Taunton Couirer 04 Mar 1936 Engtangled in Engine Wheel inc Fleetwood BOOBYER and Mabel Elizabeth BOOBYER of Stanmoor Bridge Burrowbridge and Lewis BOOBYER

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Taunton Courier. Bristol and Exeter Journal and Western Advertiser Wednesday 04 Mar 1936

Page 4 Column 4 and 5





The West Somerset Coroner (Mr. G. P. CLARKE), sitting at the Taunton and Somerset Hospital on Tuesday, warned the jury, of which Mr. P. ARLIDGE was foreman against adding anything to their verdict, stating that if anyone wished to take proceedings they were not concerned with that; they had to ascertain the cause of death.

The inquest was on the body of Fleetwood BOOBYER, aged 34, of Stanmoor Bridge, Burrowbridge, who died in the Taunton and Somerset Hospital on Friday, February 14th, from injuries received the previous evening in a charging-room belonging to Mr. Edward STOREY, of Burrowbridge, when his clothing became entangled in the spindle of a petrol engine.

Mr. C. B. PARDOE, Bridgwater, represented the relatives of deceased; Mr. Cyril WILLIAMS, barrister, appeared on behalf of Mr. STOREY; and Miss HASTINGS, inspector of factories and workshops, represented the Home Office.

Evidence of identification, given by deceased's brother, Lewis BOOBYER, of Laurel House, Stoke St Gregory, at the opening of the inquest on February 15th, was confirmed by him.

Gerard Session HODGE, house surgeon at the Taunton and Somerset Hospital, stated that BOOBYER had a fracture of the skull extending between four and five inches, and the cause of death was laceration of the brain and haemorrhage.

P.C. DOUGHTY, North Curry, described the charging-room, and said the starting wheel was not protected and there was no guard.


Rowland Austin Nicholas HILL, engine driver at Chedzoy Pumping Station, Westonzoyland, stated that he went to the house of Mr. STOREY, jun., to make enquiries respecting an accumulator. Mrs. STOREY answered the door and said the accumulator was “on charge” and she did not like to interfere with it. Witness suggested that he should go down to Mr. Fleetwood BOOBYER and ask him to take it off charge. He found BOOBYER sitting by his fire, and asked him if he would mind going up to take the accumulator off charge, and he replied that he would. Witness went to see BOOBYER's father and mother, and remained there about 15 minutes, and agreed to meet BOOBYER at Mr. STOREY's. On the way back witness passed BOOBYER's house, and on arriving at Mr. STOREY's, Mrs. STOREY, sen., came out and gave witness his accumulator, which he took and went home. Witness looked into the engine-room as he passed.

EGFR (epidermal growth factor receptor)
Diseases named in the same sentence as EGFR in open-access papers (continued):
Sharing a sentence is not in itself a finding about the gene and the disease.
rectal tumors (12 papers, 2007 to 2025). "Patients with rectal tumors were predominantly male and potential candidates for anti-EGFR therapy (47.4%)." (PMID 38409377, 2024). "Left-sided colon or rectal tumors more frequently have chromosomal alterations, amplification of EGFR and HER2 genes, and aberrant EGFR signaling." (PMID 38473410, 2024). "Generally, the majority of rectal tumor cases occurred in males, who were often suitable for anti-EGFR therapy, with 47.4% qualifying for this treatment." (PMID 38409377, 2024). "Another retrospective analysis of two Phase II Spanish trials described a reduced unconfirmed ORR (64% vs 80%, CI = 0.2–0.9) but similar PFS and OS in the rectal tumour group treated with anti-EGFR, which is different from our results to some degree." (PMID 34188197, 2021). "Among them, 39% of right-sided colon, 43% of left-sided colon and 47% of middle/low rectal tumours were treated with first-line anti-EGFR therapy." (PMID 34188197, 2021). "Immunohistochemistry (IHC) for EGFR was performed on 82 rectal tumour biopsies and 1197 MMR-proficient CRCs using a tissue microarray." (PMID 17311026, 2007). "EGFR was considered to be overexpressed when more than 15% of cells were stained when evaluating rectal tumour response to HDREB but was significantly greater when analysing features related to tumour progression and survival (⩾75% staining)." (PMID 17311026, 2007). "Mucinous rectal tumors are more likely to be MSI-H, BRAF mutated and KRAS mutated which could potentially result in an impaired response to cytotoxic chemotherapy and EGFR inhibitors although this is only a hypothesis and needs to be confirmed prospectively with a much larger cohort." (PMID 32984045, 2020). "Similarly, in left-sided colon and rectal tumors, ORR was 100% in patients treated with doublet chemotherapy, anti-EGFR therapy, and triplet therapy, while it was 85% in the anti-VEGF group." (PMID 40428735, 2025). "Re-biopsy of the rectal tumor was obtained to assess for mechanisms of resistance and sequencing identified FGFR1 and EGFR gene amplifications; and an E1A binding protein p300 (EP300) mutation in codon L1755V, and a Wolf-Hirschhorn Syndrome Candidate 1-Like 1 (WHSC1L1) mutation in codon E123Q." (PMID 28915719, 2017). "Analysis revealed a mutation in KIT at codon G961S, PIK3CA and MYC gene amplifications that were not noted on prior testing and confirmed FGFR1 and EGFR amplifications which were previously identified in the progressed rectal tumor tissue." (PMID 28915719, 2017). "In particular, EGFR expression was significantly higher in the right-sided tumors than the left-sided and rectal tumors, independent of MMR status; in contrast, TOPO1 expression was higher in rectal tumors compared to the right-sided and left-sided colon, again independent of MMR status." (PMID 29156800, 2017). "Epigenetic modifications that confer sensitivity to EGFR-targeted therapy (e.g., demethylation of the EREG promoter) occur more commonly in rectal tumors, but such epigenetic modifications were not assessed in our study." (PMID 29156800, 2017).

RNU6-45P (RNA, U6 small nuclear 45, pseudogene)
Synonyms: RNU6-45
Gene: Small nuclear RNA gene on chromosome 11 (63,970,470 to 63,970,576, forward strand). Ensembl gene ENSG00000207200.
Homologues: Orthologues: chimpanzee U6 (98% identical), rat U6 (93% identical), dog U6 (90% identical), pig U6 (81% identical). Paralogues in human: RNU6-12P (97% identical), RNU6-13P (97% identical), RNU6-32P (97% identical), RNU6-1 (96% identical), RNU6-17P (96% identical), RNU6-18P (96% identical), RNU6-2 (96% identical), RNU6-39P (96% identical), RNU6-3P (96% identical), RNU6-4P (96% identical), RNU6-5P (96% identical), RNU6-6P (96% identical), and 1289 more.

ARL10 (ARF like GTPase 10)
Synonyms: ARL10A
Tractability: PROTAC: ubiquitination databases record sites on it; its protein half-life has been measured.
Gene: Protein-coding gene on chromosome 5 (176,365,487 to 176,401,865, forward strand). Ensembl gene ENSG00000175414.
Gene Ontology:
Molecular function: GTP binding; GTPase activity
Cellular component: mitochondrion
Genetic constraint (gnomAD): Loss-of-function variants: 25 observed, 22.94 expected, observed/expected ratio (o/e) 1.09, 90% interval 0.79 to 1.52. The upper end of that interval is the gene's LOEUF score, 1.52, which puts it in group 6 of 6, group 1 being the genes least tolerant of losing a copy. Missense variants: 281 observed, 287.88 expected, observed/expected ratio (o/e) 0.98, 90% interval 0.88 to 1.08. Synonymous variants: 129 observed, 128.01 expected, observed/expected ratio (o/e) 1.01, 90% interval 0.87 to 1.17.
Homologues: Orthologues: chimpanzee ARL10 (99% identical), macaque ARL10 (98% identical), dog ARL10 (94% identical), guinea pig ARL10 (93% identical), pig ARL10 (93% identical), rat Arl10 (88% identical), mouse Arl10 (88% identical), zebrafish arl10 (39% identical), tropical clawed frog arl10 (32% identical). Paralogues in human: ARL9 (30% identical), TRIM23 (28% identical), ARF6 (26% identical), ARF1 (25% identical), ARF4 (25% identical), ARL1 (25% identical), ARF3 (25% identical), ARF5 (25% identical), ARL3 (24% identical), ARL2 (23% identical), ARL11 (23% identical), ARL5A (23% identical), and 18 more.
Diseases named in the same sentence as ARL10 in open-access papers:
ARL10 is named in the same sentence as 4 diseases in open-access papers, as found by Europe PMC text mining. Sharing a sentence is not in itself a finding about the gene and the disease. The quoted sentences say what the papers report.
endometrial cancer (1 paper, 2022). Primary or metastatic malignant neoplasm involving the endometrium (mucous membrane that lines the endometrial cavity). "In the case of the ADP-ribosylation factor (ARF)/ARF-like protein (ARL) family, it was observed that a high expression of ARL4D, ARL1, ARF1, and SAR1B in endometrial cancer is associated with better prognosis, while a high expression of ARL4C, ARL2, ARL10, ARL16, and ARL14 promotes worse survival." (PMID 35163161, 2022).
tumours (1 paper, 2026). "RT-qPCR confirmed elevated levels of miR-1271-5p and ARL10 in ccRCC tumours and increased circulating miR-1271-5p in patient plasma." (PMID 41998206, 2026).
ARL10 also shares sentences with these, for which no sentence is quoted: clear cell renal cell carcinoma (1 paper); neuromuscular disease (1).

In answer to Mr. PARDOE, witness said he suggested going for Mr. BOOBYER because he had let him have an accumulator on the previous Tuesday afternoon, when he called at STOREY's premises. BOOBYER was then standing about in the yard, and was not actually engaged in any job when witness called. BOOBYER could not find witness's accumulator, but lent him another one.

In answer to Mr. WILLIAMS, witness said he had seen BOOBYER and other young men in the yard of an evening, as one always saw young men in a village.

In reply to Mr. PARDOE, witness said BOOBYER was with a man named BOYLAND on Tuesday afternoon. BOYLAND ha previously given witness the accumulator, and when he asked BOYLAND for it he replied: “I have nothing to do with it now; 'Fleet' will get it for you.”


Mabel Elizabeth BOOBYER, of Stanmoor, Burrowbridge, widow of the deceased, stated that she was in the house when the last witness accompanied her husband to the end of the toll-gate and saw him enter STOREY's yard. He had been in the habit of going to Mr. STOREY's place in the evening for about three weeks. It was his duty to attend to the accumulators and “do different jobs.” He worked for a number of people in the district and was also employed by the Drainage Board.

By Mr. WILLIAMS: He was employed by Mr. STOREY, and young Mr. STOREY had paid him some money. Some evenings he was paid 2s for attending to the accumulators and taking them off. During the day of February 13th he had worked on the Lyng road cutting withies. He had just taken a pumping engine for the Drainage Board. Her husband was not going to play in a skittles match on the evening of the accident.